</dependencies>

Maven Central

How do I create JSONArray object?

A JSONArray object represent an ordered sequence of values. We use the put() method to add or replace values in the JSONArray object. The value can be of the following types: Boolean, JSONArray, JSONObject, Number, String or the JSONObject.NULL object.

Beside using the put() method we can also create and add data into JSONArray in the following ways:

  • Using constructor to create JSONArray from string wrapped in square bracket [], where the values are separated by comma. JSONException maybe thrown if the string is not a valid JSON string.
  • Creating JSONArray by passing an array as an argument to its constructor, for example an array of String[].
  • Using constructor to create JSONArray from a Collection, such as an ArrayList object.

The following example show you how to create JSONArray object.

package org.kodejava.json;

import org.json.JSONArray;
import org.json.JSONObject;

import java.util.ArrayList;
import java.util.List;

public class CreateJSONArray {
    public static void main(String[] args) {
        // Create JSONArray and put some values
        JSONArray jsonArray = new JSONArray();
        jsonArray.put("Java");
        jsonArray.put("Kotlin");
        jsonArray.put("Go");
        System.out.println(jsonArray);

        // Create JSONArray from a string wrapped in bracket and
        // the values separated by comma. String value can be 
        // quoted with single quote.
        JSONArray colorArray = new JSONArray("[1, 'Apple', 2022-02-07]");
        System.out.println(colorArray);

        // Create JSONArray from an array of String.
        JSONArray stringArray =
                new JSONArray(new String[]{"January", "February", "March"});
        System.out.println(stringArray);

        // Create JSONArray by passing a List to its constructor
        List<String> list = new ArrayList<>();
        list.add("Red");
        list.add("Green");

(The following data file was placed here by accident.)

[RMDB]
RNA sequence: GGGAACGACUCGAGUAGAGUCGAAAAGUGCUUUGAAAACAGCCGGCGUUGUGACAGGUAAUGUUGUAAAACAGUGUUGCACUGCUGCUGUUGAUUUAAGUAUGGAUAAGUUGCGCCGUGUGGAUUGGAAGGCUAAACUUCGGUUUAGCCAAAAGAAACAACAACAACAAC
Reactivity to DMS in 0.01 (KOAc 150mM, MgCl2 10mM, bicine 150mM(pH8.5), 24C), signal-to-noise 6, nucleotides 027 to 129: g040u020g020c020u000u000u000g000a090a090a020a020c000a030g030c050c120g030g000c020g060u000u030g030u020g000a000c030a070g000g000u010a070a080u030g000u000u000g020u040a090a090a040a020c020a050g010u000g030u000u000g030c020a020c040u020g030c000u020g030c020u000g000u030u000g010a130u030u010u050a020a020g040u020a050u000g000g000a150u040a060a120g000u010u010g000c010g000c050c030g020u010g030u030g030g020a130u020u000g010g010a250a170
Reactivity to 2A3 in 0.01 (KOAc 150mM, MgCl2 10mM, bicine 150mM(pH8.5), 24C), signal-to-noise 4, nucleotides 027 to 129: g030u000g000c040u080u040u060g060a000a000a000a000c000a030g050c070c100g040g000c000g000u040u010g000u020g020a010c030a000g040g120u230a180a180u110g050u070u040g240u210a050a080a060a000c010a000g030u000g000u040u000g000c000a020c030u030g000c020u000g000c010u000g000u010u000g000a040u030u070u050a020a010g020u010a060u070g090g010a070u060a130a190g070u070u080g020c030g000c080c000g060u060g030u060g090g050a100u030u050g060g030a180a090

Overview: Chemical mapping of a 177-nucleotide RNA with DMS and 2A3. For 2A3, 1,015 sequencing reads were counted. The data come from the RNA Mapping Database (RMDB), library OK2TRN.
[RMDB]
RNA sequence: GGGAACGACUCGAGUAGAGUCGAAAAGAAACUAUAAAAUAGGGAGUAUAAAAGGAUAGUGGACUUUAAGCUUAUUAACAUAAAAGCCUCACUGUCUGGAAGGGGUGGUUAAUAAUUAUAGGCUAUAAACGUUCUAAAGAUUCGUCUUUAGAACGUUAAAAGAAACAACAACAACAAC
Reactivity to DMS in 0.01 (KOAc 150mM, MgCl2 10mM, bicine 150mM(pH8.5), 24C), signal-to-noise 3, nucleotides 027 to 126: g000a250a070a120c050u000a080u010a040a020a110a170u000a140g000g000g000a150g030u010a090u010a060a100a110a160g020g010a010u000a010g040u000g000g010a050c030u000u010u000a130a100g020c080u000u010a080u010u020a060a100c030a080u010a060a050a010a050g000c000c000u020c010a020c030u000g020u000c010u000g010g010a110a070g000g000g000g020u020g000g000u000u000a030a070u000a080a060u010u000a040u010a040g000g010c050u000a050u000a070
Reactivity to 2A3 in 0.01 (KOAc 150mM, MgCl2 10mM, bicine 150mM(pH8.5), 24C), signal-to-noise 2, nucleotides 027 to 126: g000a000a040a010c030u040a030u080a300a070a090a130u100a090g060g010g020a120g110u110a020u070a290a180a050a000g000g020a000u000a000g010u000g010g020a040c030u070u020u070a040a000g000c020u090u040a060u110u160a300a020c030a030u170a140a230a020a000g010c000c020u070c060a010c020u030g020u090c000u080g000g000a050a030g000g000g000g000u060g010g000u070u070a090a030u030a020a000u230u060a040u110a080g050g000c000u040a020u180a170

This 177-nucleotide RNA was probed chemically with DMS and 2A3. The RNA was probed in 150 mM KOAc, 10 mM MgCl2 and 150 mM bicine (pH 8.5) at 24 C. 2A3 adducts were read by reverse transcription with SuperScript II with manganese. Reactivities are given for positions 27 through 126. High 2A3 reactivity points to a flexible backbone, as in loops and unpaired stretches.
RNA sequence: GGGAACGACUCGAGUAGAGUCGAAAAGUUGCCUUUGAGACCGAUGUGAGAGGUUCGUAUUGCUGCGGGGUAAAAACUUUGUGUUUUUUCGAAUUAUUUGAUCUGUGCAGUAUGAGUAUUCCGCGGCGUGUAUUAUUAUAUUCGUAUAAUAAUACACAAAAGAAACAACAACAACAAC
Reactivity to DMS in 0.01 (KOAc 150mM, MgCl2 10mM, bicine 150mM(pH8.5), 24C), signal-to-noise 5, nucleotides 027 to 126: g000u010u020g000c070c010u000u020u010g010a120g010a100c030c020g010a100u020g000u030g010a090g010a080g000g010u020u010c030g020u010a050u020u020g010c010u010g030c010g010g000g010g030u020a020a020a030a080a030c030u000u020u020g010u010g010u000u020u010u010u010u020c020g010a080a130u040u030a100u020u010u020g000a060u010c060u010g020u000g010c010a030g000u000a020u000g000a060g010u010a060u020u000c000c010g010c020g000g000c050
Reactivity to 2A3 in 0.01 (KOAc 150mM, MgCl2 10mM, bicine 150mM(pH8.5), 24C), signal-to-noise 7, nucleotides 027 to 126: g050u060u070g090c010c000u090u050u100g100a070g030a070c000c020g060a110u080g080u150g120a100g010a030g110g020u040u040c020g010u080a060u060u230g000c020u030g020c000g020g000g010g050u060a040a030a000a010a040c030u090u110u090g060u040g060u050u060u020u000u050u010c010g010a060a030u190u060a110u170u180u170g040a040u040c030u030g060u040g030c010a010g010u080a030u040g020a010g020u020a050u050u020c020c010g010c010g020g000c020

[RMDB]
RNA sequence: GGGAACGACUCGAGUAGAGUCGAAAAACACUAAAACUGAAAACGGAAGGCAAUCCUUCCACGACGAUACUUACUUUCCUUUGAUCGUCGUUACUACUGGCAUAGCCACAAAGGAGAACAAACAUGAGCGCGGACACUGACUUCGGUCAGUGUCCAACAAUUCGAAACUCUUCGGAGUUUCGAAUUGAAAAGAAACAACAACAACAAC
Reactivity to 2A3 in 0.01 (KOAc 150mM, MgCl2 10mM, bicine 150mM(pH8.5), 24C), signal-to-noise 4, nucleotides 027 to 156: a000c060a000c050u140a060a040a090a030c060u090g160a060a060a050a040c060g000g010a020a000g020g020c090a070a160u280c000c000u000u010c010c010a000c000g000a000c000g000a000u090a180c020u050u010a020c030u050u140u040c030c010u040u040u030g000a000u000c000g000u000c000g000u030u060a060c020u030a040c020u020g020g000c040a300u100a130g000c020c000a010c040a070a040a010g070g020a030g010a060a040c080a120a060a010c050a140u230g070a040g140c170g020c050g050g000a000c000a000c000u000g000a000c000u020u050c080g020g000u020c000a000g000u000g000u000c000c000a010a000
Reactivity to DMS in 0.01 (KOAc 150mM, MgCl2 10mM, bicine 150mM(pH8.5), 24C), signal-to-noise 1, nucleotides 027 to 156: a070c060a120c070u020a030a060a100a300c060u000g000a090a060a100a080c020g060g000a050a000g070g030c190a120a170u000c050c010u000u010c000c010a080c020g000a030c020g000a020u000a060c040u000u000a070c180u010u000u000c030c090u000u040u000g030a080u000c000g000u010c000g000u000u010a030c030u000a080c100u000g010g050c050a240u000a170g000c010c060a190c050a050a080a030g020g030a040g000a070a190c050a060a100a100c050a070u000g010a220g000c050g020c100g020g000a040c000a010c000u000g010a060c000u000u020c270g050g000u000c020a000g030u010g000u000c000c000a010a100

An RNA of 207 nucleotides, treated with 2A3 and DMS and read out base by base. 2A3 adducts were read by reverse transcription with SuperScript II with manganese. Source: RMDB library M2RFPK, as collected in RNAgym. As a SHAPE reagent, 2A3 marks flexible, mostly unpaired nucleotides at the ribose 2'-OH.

list.add("Blue");
        JSONArray listArray = new JSONArray(list);
        System.out.println(listArray);

        // Using for loop to get each value from the array
        for (int i = 0; i < listArray.length(); i++) {
            System.out.println("Color: " + listArray.get(i));
        }

        // Put JSONArray into a JSONObject.
        JSONObject jsonObject = new JSONObject();
        jsonObject.put("colors", listArray);
        System.out.println(jsonObject);
    }
}

Running the code above produces the following result:

["Java","Kotlin","Go"]
[1,"Apple","2022-02-07"]
["January","February","March"]
["Red","Green","Blue"]
Color: Red
Color: Green
Color: Blue
{"colors":["Red","Green","Blue"]}

Maven Dependencies

<dependencies>
    <!-- https://search.maven.org/remotecontent?filepath=org/json/json/20220320/json-20220320.jar -->
    <dependency>
        <groupId>org.json</groupId>
        <artifactId>json</artifactId>
        <version>20220320</version>
        <type>bundle</type>
    </dependency>
</dependencies>

Maven Central

How do I read values from JSONObject?

A JSONObject is an unordered collection of key-value pairs. To read values from the JSONObject we can use the get(String key) and opt(String key) methods. These generic methods return an Object, which you can cast to a certain type.

There are also typed get and opt methods to read value in specific type such as getString(), getInt(), getDouble(), optString(), optFloat(), optBigInteger(), optBoolean(), optEnum(), etc. For more detail, you can check the JSONObject API documentation.

The get methods throws JSONException when the key is not found in the JSONObject, while the opt methods does not throw exception but return null, and we can also pass a default value argument that will be returned when the key is not found.

The code below give you a simple example to read values from JSONObject.

package org.kodejava.json;

import org.json.JSONArray;
import org.json.JSONException;
import org.json.JSONObject;

public class ReadJSONValue {
    public static void main(String[] args) {
        JSONObject jsonObject = new JSONObject();
        jsonObject.put("id", 1L);
        jsonObject.put("name", "Alice");
        jsonObject.put("age", 20);
        jsonObject.put("courses",
                new JSONArray(new String[] {"Engineering", "Finance"}));
        System.out.println(jsonObject);

        // Using get() and opt() methods we need to cast
        // the returned value to the type its store.
        long id1 = (long) jsonObject.get("id");
        String name1 = (String) jsonObject.get("name");